Four Things You Can Do to Support Your Teen’s Mental Health

This is guidance for parents to help them deal with their teenagers’ mental health, especially during the COVID-19 pandemic.

The four things parents can do are:

  1. Encourage them to share their feelings
  2. Take the time to support them
  3. Work through conflict together
  4. Care for yourself

Source: Four Things You Can Do to Support Your Teen’s Mental Health

    Infographics on COVID-19 and Mental Health

    These infographics from the World Health Organization address issues of mental health during the time of COVID-19. These are part of a series of infographics from WHO which can be found on the same page.

    Source: Infographics on COVID-19 and Mental Health

      Countering Stigmatization in the Humanitarian Response to COVID-19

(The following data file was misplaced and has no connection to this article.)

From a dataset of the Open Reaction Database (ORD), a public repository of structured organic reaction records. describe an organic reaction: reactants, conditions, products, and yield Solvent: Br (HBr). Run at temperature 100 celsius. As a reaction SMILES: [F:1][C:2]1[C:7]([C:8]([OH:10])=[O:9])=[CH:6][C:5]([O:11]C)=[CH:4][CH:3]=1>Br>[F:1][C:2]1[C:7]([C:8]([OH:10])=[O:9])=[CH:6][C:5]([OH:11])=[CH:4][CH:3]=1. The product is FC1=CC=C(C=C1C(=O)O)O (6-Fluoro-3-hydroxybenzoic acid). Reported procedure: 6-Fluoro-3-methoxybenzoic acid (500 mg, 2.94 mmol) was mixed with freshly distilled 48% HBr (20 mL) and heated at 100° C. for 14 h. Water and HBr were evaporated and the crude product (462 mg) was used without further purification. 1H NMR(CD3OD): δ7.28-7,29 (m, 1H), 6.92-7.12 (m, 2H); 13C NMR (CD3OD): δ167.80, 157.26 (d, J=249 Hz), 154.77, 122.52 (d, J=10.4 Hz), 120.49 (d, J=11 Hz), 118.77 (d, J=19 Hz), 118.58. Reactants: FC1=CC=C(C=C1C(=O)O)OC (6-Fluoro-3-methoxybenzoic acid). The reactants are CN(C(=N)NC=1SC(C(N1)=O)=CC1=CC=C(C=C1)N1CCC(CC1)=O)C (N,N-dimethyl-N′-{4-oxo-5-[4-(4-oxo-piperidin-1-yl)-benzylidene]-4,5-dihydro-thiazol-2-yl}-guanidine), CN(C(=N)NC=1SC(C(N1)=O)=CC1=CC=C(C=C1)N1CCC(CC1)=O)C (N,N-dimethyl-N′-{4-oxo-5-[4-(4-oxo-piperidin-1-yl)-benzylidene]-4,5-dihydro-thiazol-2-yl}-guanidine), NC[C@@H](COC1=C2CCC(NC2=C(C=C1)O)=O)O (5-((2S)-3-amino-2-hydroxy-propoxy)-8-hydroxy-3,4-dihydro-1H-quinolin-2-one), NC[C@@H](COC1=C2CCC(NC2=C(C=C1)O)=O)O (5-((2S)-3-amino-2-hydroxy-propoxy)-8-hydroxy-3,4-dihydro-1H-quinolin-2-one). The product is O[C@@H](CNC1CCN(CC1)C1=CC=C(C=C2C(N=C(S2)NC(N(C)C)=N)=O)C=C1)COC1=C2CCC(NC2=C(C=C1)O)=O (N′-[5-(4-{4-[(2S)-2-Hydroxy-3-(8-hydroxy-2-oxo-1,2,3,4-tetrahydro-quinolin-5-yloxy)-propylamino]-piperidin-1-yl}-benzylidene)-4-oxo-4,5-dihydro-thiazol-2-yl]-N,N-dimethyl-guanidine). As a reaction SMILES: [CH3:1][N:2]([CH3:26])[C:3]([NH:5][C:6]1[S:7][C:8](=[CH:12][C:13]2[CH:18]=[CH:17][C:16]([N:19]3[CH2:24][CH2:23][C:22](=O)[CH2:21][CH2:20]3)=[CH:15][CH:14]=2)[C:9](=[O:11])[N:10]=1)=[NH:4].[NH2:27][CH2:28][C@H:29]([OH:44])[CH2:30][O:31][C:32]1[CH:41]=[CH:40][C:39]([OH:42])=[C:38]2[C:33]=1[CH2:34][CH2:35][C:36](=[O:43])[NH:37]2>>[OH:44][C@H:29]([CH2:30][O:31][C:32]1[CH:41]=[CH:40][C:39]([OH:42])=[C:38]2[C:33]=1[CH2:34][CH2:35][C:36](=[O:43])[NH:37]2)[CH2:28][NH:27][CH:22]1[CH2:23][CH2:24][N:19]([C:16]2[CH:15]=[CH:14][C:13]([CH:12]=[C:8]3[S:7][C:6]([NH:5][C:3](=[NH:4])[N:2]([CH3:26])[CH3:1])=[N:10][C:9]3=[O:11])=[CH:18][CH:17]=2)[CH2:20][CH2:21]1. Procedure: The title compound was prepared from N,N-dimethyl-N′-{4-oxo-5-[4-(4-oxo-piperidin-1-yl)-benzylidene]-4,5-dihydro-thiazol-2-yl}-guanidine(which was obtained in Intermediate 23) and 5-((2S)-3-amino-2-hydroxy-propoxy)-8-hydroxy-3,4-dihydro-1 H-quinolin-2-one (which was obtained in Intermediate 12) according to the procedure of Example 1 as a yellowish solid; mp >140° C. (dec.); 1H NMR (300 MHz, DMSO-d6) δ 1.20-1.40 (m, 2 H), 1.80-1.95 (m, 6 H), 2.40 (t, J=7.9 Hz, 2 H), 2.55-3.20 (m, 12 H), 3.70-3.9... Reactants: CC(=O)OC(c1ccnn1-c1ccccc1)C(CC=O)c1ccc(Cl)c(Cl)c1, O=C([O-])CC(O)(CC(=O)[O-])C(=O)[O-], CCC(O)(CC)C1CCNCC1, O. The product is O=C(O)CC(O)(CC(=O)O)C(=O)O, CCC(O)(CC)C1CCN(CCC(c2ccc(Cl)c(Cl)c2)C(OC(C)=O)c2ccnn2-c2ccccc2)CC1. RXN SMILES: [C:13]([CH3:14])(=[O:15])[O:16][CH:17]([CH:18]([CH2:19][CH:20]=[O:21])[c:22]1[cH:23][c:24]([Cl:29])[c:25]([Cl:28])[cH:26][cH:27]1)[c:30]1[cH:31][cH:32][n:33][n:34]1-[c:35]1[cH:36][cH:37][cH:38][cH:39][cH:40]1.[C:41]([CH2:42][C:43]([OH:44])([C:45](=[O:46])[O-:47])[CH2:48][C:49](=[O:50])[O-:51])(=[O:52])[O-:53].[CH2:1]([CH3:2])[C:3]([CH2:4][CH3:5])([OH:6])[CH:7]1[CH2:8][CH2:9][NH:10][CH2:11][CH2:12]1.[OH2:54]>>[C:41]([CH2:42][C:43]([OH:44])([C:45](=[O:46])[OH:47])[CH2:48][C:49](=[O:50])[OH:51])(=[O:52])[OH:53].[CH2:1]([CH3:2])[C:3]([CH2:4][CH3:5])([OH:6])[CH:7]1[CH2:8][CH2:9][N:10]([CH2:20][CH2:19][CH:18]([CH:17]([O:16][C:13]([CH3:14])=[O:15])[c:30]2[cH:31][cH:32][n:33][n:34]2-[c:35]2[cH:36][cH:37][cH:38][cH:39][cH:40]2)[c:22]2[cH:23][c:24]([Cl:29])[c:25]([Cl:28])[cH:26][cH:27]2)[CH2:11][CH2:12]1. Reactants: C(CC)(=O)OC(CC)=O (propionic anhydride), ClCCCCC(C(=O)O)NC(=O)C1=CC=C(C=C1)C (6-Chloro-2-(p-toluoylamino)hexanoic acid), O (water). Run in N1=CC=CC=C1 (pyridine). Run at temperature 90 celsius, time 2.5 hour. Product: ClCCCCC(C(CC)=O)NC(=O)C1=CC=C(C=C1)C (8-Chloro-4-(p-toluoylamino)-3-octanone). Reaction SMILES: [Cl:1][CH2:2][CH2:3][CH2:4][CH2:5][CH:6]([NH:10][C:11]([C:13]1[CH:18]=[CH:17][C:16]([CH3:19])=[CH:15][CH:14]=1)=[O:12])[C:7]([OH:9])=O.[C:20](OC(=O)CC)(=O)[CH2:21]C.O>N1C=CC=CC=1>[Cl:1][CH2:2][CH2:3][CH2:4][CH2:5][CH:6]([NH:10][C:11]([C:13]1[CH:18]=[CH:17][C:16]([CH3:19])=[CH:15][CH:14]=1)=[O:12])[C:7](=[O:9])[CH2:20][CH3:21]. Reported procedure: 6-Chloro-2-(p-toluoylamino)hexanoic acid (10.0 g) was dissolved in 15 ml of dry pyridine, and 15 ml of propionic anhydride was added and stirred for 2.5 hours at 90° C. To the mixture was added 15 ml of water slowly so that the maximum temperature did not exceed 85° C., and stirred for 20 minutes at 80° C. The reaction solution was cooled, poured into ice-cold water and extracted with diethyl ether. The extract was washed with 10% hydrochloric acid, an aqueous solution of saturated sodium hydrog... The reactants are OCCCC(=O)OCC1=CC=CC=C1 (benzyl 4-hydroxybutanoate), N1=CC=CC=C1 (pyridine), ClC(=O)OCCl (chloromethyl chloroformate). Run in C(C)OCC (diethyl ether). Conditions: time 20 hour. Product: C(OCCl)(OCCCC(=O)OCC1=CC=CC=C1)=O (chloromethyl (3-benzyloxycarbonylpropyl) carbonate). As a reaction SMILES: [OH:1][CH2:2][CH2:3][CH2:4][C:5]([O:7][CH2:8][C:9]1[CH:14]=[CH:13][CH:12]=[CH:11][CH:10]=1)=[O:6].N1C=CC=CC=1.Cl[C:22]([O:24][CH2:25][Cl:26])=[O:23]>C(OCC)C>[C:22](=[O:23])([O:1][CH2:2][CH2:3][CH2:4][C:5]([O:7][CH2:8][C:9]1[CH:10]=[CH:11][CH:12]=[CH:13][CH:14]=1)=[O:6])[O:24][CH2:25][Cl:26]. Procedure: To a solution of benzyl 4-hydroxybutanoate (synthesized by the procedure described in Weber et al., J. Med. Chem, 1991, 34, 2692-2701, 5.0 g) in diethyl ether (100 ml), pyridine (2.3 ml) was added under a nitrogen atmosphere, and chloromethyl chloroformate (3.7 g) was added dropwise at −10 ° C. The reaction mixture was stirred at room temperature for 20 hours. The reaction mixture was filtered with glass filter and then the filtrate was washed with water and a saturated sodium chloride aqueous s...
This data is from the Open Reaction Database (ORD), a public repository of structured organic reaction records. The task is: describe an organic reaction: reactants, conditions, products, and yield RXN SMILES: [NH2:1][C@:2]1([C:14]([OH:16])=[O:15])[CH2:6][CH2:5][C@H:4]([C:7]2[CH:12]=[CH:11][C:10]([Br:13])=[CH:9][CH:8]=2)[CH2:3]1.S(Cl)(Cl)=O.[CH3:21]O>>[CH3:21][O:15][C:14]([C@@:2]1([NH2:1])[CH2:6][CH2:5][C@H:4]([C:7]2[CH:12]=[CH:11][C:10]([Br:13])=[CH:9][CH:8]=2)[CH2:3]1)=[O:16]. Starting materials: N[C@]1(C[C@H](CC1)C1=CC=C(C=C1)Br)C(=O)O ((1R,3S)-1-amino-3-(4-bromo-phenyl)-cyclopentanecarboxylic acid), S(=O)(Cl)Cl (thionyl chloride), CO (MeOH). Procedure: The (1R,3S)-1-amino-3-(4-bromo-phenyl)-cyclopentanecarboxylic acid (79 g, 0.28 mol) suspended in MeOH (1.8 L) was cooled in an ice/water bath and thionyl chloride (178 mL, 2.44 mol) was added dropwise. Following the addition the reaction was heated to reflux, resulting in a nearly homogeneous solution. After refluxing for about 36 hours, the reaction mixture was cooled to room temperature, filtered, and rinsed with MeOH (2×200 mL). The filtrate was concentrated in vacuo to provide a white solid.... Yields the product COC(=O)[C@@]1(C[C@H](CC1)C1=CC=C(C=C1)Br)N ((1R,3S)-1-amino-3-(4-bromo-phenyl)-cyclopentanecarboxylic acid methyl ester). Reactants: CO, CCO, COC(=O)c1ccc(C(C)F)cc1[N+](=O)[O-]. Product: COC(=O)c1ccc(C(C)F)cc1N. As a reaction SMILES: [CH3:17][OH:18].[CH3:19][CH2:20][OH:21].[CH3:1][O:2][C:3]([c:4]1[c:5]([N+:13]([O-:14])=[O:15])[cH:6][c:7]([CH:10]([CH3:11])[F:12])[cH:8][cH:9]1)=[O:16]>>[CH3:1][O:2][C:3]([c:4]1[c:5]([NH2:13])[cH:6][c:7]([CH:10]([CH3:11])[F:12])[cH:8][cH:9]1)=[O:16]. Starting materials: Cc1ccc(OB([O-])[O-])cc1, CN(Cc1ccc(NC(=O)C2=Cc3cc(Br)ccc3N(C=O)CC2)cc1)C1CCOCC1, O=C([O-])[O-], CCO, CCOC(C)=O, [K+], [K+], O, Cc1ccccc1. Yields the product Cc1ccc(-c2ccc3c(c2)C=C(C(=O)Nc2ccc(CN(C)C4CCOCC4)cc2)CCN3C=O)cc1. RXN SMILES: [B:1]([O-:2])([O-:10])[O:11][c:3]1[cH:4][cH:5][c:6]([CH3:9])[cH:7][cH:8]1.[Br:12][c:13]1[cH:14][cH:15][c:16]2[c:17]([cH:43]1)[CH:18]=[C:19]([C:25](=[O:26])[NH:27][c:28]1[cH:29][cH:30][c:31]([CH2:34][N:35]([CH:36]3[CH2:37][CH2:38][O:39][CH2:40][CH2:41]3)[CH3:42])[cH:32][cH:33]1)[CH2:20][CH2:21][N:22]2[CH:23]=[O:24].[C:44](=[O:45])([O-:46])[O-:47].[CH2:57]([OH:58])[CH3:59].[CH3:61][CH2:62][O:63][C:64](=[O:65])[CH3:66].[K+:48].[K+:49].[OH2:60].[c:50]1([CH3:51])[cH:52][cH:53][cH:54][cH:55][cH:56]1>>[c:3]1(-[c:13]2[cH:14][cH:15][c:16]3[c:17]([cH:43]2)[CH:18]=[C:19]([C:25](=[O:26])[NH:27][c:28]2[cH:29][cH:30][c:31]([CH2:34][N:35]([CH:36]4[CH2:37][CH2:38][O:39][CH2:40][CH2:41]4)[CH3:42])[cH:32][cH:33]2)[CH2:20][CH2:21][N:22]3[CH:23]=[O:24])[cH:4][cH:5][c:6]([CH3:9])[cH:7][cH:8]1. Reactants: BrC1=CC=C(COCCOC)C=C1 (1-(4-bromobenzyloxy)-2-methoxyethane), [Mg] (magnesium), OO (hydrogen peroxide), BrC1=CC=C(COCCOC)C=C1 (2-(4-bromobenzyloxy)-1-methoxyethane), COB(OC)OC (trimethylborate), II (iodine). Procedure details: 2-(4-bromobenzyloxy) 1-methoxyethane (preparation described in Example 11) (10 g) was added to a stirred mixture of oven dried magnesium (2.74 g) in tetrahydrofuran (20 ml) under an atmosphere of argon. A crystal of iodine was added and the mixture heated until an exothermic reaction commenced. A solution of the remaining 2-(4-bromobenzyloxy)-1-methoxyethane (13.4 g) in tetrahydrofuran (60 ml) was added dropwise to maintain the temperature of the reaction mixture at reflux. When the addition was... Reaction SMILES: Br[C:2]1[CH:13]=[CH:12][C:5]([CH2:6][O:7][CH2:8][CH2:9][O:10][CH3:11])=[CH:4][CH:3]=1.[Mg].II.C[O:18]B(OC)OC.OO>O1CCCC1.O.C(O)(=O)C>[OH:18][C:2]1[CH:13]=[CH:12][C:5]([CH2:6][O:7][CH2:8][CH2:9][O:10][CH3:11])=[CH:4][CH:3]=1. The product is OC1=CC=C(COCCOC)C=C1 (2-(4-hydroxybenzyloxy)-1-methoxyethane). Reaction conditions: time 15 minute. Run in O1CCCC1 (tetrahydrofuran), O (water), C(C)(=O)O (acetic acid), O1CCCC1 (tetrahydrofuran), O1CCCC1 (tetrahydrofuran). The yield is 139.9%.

Stigma related to mental health and COVID-19 can exacerbate pre-existing conditions or lead to new mental health and psycho-social problems for individuals, families, and communities.

      Many humanitarian crises affect people who are traveling or who are displaced and already experiencing significant stigmatization from the host communities where they reside. Host communities have often accused displaced populations of bringing crime and disease, leaving them isolated and more vulnerable to mental health and psycho-social problems. This can exacerbate negative perceptions of—and violence against—those who have or are believed to carry the virus.

      This report highlights key findings and recommendations outlined in a webinar and roundtable event hosted by the InterAction Protection Working Group in July 2020.

      Source: Countering Stigmatization in the Humanitarian Response to COVID-19

        How to Manage Coronavirus Anxiety During Pregnancy

        Around the world, the rapid spread of the coronavirus and attempts to slow down the virus’s spread have led to dramatic shifts in day-to-day life and routines. Everyone feels uneasy by the news, not to mention the social distancing guidelines which require us to adopt self-isolation. These are stressful times. But for moms-to-be, there are additional concerns, too.